Japanese holdout

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Japanese holdouts (Japanese : 残留日本兵, romanized: Zanryū nipponhei, lit. 'remaining Japanese soldiers') were soldiers of the Imperial Japanese Army and Imperial Japanese Navy during the Pacific Theatre of World War II who continued fighting World War II after the surrender of Japan in August 1945. Japanese holdouts either doubted the veracity of the formal surrender or were not aware that the war had ended because communications had been cut off by Allied advances.

Contents

After Japan officially surrendered in August 1945, Japanese holdouts in Southeast Asian countries and Pacific islands that had been part of the Japanese empire continued to fight local police, government forces, and American and British forces stationed to assist the newly formed governments. Many holdouts were discovered in Southeast Asia and the Pacific Islands over the following decades, with the last verified holdout, Private Teruo Nakamura, surrendering on Morotai Island in Indonesia in December 1974. Newspapers throughout East Asia and Pacific islands reported more holdouts and searches for them were conducted until the late 1980s, but the evidence was too scant and no further holdouts were confirmed. Nevertheless, holdouts continued to be allegedly spotted until the late 1990s. Investigators now believe that the last alleged sightings of Japanese holdouts were stories invented by local residents to attract tourists.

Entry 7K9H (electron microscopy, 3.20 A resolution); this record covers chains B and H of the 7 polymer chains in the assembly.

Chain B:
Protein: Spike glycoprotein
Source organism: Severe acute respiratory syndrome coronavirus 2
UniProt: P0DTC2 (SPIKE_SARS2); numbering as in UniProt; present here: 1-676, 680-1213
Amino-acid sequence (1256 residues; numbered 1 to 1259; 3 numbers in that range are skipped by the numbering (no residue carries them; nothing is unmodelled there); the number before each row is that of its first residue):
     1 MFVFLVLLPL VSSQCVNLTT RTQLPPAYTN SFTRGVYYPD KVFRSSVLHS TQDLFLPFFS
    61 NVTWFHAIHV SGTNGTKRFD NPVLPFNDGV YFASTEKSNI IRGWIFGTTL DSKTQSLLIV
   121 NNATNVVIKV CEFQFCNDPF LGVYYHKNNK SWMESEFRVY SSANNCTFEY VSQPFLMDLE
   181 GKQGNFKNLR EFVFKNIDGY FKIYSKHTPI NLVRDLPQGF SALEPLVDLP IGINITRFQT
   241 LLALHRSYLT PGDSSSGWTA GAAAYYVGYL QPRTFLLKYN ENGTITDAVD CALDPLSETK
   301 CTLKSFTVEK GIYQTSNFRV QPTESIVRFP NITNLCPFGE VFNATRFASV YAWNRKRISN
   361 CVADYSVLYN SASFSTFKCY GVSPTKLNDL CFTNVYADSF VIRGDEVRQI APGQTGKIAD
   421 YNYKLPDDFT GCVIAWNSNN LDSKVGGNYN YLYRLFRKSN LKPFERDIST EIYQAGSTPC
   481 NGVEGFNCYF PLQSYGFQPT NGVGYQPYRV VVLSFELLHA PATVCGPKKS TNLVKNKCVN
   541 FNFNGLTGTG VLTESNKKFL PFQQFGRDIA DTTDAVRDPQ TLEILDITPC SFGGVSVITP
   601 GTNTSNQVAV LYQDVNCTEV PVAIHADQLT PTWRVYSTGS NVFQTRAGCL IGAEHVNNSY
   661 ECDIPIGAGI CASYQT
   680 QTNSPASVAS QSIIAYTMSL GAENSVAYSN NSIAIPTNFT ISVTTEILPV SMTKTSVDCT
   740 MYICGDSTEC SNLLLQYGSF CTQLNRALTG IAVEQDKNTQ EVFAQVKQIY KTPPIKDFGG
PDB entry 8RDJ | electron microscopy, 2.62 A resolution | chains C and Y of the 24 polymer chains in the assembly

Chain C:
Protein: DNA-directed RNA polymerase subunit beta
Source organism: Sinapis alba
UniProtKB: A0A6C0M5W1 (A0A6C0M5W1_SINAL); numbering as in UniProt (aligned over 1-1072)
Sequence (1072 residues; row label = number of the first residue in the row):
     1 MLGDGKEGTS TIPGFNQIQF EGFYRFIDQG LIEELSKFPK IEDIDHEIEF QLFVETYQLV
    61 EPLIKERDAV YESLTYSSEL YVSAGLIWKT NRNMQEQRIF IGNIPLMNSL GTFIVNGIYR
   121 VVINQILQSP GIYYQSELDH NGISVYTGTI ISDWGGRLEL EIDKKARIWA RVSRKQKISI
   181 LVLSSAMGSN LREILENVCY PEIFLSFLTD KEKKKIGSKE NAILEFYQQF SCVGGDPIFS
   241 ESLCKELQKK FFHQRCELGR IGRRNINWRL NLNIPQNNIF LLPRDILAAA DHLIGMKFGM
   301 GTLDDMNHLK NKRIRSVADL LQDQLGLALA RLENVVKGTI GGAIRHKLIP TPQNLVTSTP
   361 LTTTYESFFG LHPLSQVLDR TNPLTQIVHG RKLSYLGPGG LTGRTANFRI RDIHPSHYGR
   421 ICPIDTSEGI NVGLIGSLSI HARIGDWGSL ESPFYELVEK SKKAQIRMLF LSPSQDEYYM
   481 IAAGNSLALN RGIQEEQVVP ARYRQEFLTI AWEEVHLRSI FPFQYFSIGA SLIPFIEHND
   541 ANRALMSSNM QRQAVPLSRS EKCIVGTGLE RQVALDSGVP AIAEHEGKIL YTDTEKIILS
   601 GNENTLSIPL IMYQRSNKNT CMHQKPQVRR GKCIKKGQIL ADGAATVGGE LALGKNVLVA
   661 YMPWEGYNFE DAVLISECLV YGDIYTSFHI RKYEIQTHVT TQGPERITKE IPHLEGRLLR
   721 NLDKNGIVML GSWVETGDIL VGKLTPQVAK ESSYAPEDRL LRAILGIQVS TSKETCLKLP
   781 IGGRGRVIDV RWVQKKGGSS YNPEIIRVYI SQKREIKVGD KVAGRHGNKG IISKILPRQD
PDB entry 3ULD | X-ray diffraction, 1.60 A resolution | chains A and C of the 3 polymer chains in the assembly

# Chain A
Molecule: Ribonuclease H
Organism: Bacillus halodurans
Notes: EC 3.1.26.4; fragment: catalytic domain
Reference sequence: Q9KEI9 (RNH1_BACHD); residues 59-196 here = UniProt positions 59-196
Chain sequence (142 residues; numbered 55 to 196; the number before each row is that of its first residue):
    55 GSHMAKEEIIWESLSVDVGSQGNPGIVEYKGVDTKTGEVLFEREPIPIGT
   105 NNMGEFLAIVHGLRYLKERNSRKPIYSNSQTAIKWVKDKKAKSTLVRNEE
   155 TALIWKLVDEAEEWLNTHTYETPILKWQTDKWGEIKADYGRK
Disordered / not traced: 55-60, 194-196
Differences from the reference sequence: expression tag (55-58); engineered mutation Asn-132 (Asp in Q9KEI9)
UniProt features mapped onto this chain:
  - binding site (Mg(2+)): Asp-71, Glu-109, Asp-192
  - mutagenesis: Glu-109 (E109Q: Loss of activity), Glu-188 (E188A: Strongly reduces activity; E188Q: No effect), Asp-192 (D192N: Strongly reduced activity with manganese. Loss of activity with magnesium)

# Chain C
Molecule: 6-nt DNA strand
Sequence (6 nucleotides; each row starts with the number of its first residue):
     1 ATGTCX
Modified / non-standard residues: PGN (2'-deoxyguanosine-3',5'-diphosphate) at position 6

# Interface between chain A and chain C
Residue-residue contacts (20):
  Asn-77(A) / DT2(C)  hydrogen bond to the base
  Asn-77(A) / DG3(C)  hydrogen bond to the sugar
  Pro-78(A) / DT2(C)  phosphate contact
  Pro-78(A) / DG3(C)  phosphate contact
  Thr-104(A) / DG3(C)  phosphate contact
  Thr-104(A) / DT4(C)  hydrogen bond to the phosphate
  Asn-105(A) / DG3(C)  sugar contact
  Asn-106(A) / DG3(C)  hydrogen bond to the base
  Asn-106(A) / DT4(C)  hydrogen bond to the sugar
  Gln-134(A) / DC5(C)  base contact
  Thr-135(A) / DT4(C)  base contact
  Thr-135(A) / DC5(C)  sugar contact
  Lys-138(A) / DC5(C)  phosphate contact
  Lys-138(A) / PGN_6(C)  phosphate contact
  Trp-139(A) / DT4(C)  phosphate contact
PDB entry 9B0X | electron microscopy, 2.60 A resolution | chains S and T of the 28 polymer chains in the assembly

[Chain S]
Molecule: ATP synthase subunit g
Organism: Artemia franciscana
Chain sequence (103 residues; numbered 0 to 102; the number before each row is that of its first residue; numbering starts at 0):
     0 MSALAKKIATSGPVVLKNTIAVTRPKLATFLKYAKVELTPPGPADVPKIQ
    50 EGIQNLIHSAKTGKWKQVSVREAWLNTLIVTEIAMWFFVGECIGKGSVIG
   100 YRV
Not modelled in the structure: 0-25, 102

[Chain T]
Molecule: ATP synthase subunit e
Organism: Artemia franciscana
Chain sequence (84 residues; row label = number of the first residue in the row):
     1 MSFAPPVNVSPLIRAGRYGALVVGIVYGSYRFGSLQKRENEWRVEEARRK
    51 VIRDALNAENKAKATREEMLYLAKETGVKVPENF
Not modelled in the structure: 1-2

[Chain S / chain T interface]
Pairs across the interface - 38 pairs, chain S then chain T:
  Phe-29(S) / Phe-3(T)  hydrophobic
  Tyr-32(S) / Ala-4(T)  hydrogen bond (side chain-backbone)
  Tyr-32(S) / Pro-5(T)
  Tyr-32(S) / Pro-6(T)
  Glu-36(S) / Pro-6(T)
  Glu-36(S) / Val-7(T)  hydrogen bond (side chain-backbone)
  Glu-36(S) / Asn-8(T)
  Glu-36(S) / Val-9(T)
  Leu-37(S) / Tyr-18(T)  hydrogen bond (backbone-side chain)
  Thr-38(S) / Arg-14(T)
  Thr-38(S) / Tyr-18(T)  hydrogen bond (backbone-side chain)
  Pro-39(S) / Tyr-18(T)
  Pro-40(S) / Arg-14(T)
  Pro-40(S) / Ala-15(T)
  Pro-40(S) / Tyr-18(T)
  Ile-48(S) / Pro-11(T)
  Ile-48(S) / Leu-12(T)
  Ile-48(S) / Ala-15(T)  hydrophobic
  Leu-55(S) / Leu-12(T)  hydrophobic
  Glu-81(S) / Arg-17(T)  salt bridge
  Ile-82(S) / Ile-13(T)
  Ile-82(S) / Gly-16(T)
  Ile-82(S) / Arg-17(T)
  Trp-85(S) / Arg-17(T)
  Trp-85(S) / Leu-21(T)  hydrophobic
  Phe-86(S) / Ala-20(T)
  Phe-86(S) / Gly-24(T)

Some Japanese soldiers acknowledged Japan's surrender and the end of World War II, but were reluctant to demobilize and wished to continue armed combat for ideological reasons. Many fought in the Chinese Civil War, Korean War, and local independence movements such as the First Indochina War and Indonesian National Revolution. These Japanese soldiers are not usually considered holdouts.

History

1945–1949

Second Lieutenant Sakae Oba, a Japanese holdout, photo from 1937. Oba Sakae portrait.JPG
Second Lieutenant Sakae Ōba, a Japanese holdout, photo from 1937.

1950s

1960s

1970s

Sergeant Shoichi Yokoi was discovered in Guam on 24 January 1972, almost 28 years after the Allies had regained control of the island in 1944. Shouichi yokoi.jpg
Sergeant Shoichi Yokoi was discovered in Guam on 24 January 1972, almost 28 years after the Allies had regained control of the island in 1944.
Lieutenant Hiroo Onoda in 1944 while in Lubang Island, Philippines before becoming Japanese holdout. Onoda-young.jpg
Lieutenant Hiroo Onoda in 1944 while in Lubang Island, Philippines before becoming Japanese holdout.
  • In March 1974, Lieutenant Hiroo Onoda surrendered on Lubang after holding out on the island from December 1944 with Akatsu, Shimada and Kozuka. Onoda refused to surrender until he was relieved of duty by his former commanding officer, Major Yoshimi Taniguchi, who was flown to Lubang to formally relieve Onoda. [11]
  • Private Teruo Nakamura, a Taiwanese-born soldier (Amis: Attun Palalin), was discovered by the Indonesian Air Force on Morotai, and surrendered to a search patrol on December 18, 1974. [9] [17] Nakamura, who spoke neither Japanese nor Chinese, was the last confirmed holdout and was discovered 29 years, 3 months, and 16 days after the Japanese Instrument of Surrender was signed.

1980s

1990s

See also

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References

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